Prevalence and Causes of Prescribing Errors: The PRescribing Outcomes for Trainee Doctors Engaged in Clinical Training (PROTECT) Study

Ryan, C., Ross, S., Davey, P., Duncan, E. M., Francis, J., Fielding, S., Johnston, M., Kerr, J., Lee, A. J., MacLeod, M. J., Maxwell, S., McKay, G. A., McLay, J. S., Webb, D. J. & Bond, C. (2014). Prevalence and Causes of Prescribing Errors: The PRescribing Outcomes for Trainee Doctors Engaged in Clinical Training (PROTECT) Study. PLoS ONE, 9(1), e79802. doi: 10.1371/journal.pone.0079802

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Abstract

Objectives: Study objectives were to investigate the prevalence and causes of prescribing errors amongst foundation doctors (i.e. junior doctors in their first (F1) or second (F2) year of post-graduate training), describe their knowledge and experience of prescribing errors, and explore their self-efficacy (i.e. confidence) in prescribing. Method: A three-part mixed-methods design was used, comprising: prospective observational study; semi-structured interviews and cross-sectional survey. All doctors prescribing in eight purposively selected hospitals in Scotland participated. All foundation doctors throughout Scotland participated in the survey. The number of prescribing errors per patient, doctor, ward and hospital, perceived causes of errors and a measure of doctors’ self-efficacy were established. Results: 4710 patient charts and 44,726 prescribed medicines were reviewed. There were 3364 errors, affecting 1700 (36.1%) charts (overall error rate: 7.5%; F1:7.4%; F2:8.6%; consultants:6.3%). Higher error rates were associated with : teaching hospitals (p,0.001), surgical (p =,0.001) or mixed wards (0.008) rather than medical ward, higher patient turnover wards (p,0.001), a greater number of prescribed medicines (p,0.001) and the months December and June (p,0.001). One hundred errors were discussed in 40 interviews. Error causation was multi-factorial; work environment and team factors were particularly noted. Of 548 completed questionnaires (national response rate of 35.4%), 508 (92.7% of respondents) reported errors, most of which (328 (64.6%) did not reach the patient. Pressure from other staff, workload and interruptions Objectives: Study objectives were to investigate the prevalence and causes of prescribing errors amongst foundation doctors (i.e. junior doctors in their first (F1) or second (F2) year of post-graduate training), describe their knowledge and experience of prescribing errors, and explore their self-efficacy (i.e. confidence) in prescribing.

Method: A three-part mixed-methods design was used, comprising: prospective observational study; semi-structured interviews and cross-sectional survey. All doctors prescribing in eight purposively selected hospitals in Scotland participated. All foundation doctors throughout Scotland participated in the survey. The number of prescribing errors per patient, doctor, ward and hospital, perceived causes of errors and a measure of doctors’ self-efficacy were established. Results: 4710 patient charts and 44,726 prescribed medicines were reviewed. There were 3364 errors, affecting 1700 (36.1%) charts (overall error rate: 7.5%; F1:7.4%; F2:8.6%; consultants:6.3%). Higher error rates were associated with : teaching hospitals (p,0.001), surgical (p =,0.001) or mixed wards (0.008) rather than medical ward, higher patient turnover wards (p,0.001), a greater number of prescribed medicines (p,0.001) and the months December and June (p,0.001). One hundred errors were discussed in 40 interviews. Error causation was multi-factorial; work environment and team factors were particularly noted. Of 548 completed questionnaires (national response rate of 35.4%), 508 (92.7% of respondents) reported errors, most of which (328 (64.6%) did not reach the patient. Pressure from other staff, workload and interruptions were cited as the main causes of errors. Foundation year 2 doctors reported greater confidence than year 1 doctors in deciding the most appropriate medication regimen.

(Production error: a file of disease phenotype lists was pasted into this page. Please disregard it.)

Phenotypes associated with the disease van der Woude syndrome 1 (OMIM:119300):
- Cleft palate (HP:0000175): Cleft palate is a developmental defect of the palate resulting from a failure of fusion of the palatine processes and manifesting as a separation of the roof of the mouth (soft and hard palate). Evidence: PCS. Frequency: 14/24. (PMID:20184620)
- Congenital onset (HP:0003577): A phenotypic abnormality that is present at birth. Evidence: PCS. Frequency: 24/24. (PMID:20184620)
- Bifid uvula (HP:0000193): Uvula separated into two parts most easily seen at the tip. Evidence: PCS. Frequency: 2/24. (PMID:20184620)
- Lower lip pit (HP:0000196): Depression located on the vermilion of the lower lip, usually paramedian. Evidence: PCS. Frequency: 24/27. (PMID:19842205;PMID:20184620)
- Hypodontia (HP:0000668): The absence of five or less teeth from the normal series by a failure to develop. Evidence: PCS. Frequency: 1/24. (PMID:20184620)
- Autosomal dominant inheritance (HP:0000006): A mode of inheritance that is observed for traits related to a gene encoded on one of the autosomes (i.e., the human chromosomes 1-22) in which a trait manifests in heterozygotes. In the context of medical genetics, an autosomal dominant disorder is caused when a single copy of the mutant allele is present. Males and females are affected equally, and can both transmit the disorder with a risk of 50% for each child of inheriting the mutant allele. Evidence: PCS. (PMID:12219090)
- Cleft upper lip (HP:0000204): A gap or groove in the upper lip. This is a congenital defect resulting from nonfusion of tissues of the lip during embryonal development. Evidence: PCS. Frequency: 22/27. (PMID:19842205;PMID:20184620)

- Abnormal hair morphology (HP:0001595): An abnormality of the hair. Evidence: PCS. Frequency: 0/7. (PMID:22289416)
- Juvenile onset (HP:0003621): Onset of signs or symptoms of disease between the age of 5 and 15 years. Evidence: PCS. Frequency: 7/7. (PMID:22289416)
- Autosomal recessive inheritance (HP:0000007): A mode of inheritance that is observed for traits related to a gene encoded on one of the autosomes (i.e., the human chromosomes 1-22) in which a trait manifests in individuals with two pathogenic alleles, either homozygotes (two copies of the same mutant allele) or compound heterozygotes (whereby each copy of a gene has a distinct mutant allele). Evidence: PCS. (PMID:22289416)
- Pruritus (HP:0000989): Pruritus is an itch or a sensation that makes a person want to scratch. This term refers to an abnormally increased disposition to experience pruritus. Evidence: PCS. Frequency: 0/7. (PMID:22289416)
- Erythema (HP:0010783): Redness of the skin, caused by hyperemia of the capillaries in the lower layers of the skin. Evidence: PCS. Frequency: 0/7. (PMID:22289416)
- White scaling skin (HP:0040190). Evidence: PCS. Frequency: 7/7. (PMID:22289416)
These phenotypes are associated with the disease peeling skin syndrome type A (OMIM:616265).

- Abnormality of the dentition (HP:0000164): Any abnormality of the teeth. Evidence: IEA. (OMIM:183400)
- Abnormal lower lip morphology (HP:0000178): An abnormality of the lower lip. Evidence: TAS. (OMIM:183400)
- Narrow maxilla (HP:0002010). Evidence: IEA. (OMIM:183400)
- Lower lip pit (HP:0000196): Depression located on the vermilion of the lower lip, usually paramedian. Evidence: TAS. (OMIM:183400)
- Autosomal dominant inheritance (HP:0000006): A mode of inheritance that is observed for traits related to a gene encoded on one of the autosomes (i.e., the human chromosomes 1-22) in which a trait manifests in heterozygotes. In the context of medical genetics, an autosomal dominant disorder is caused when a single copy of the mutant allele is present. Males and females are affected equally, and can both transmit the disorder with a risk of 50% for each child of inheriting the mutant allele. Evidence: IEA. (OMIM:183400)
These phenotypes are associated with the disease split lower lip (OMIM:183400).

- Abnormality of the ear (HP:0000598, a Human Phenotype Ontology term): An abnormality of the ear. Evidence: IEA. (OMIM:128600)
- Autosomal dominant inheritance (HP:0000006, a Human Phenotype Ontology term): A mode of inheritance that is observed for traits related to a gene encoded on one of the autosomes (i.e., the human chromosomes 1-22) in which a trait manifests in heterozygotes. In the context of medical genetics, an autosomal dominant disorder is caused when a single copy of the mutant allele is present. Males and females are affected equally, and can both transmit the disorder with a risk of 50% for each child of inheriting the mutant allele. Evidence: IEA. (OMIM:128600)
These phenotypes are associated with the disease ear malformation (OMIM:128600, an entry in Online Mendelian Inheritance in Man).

Conclusions: Prescribing errors are frequent and of complex causation. Foundation doctors made more errors than other doctors, but undertook the majority of prescribing, making them a key target for intervention. Contributing causes included work environment, team, task, individual and patient factors. Further work is needed to develop and assess interventions that address these. were cited as the main causes of errors. Foundation year 2 doctors reported greater confidence than year 1 doctors in deciding the most appropriate medication regimen. Conclusions: Prescribing errors are frequent and of complex causation. Foundation doctors made more errors than other doctors, but undertook the majority of prescribing, making them a key target for intervention. Contributing causes included work environment, team, task, individual and patient factors. Further work is needed to develop and assess interventions that address these.

Item Type: Article
Subjects: R Medicine > RM Therapeutics. Pharmacology
Divisions: School of Health Sciences > Healthcare Research Unit
URI: http://openaccess.city.ac.uk/id/eprint/4851

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